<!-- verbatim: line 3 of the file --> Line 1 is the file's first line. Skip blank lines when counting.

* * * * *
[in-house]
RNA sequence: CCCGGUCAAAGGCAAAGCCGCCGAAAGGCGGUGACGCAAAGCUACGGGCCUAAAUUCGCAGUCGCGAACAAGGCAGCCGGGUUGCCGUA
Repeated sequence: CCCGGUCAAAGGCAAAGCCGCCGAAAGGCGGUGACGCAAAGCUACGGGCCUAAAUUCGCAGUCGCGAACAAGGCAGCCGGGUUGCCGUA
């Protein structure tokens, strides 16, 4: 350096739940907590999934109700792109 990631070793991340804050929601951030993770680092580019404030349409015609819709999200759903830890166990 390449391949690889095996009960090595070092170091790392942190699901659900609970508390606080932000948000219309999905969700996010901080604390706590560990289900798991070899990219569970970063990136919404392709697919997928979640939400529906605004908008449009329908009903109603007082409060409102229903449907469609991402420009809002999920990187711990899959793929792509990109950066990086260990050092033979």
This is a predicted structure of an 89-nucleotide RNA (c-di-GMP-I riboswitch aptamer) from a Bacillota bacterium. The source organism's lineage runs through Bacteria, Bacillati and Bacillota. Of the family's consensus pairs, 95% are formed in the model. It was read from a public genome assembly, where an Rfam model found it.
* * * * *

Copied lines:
Repeated sequence: CCCGGUCAAAGGCAAAGCCGCCGAAAGGCGGUGACGCAAAGCUACGGGCCUAAAUUCGCAGUCGCGAACAAGGCAGCCGGGUUGCCGUA